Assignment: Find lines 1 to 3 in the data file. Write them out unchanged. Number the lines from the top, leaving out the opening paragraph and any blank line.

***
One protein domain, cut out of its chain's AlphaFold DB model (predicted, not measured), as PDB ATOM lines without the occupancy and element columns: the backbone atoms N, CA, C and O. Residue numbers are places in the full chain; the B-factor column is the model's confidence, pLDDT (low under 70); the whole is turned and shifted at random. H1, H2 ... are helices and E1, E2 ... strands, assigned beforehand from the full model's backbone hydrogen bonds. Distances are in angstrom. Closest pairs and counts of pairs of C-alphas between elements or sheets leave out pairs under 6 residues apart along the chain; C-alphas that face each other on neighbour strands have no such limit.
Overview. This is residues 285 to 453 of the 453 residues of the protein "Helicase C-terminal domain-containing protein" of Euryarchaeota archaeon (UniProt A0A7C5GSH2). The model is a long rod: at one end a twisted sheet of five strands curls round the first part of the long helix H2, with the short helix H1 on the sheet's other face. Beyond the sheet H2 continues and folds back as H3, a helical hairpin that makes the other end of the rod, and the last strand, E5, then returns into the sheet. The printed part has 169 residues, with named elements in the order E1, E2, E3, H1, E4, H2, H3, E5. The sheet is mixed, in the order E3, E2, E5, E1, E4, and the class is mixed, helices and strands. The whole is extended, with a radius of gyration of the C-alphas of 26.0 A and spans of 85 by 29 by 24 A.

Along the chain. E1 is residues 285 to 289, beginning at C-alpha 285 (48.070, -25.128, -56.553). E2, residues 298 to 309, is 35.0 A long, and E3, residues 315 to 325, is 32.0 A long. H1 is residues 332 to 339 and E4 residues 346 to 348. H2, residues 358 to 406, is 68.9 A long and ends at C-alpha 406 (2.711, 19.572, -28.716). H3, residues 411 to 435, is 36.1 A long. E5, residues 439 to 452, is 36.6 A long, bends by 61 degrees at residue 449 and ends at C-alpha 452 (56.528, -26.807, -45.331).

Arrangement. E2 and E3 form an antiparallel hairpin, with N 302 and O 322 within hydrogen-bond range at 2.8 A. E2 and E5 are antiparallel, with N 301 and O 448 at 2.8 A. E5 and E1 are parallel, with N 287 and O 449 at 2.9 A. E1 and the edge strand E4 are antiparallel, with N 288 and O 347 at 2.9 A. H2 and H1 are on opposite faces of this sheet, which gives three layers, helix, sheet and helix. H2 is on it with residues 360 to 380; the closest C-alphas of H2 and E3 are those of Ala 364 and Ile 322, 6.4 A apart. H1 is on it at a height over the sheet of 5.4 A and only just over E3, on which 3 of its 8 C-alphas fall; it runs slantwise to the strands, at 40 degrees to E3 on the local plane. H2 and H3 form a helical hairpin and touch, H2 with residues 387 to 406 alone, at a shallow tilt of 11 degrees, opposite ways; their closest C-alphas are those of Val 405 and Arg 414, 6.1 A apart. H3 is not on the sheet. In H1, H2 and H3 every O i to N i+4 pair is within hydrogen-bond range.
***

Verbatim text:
Overview. This is residues 285 to 453 of the 453 residues of the protein "Helicase C-terminal domain-containing protein" of Euryarchaeota archaeon (UniProt A0A7C5GSH2). The model is a long rod: at one end a twisted sheet of five strands curls round the first part of the long helix H2, with the short helix H1 on the sheet's other face. Beyond the sheet H2 continues and folds back as H3, a helical hairpin that makes the other end of the rod, and the last strand, E5, then returns into the sheet. The printed part has 169 residues, with named elements in the order E1, E2, E3, H1, E4, H2, H3, E5. The sheet is mixed, in the order E3, E2, E5, E1, E4, and the class is mixed, helices and strands. The whole is extended, with a radius of gyration of the C-alphas of 26.0 A and spans of 85 by 29 by 24 A.

Along the chain. E1 is residues 285 to 289, beginning at C-alpha 285 (48.070, -25.128, -56.553). E2, residues 298 to 309, is 35.0 A long, and E3, residues 315 to 325, is 32.0 A long. H1 is residues 332 to 339 and E4 residues 346 to 348. H2, residues 358 to 406, is 68.9 A long and ends at C-alpha 406 (2.711, 19.572, -28.716). H3, residues 411 to 435, is 36.1 A long. E5, residues 439 to 452, is 36.6 A long, bends by 61 degrees at residue 449 and ends at C-alpha 452 (56.528, -26.807, -45.331).

Arrangement. E2 and E3 form an antiparallel hairpin, with N 302 and O 322 within hydrogen-bond range at 2.8 A. E2 and E5 are antiparallel, with N 301 and O 448 at 2.8 A. E5 and E1 are parallel, with N 287 and O 449 at 2.9 A. E1 and the edge strand E4 are antiparallel, with N 288 and O 347 at 2.9 A. H2 and H1 are on opposite faces of this sheet, which gives three layers, helix, sheet and helix. H2 is on it with residues 360 to 380; the closest C-alphas of H2 and E3 are those of Ala 364 and Ile 322, 6.4 A apart. H1 is on it at a height over the sheet of 5.4 A and only just over E3, on which 3 of its 8 C-alphas fall; it runs slantwise to the strands, at 40 degrees to E3 on the local plane. H2 and H3 form a helical hairpin and touch, H2 with residues 387 to 406 alone, at a shallow tilt of 11 degrees, opposite ways; their closest C-alphas are those of Val 405 and Arg 414, 6.1 A apart. H3 is not on the sheet. In H1, H2 and H3 every O i to N i+4 pair is within hydrogen-bond range.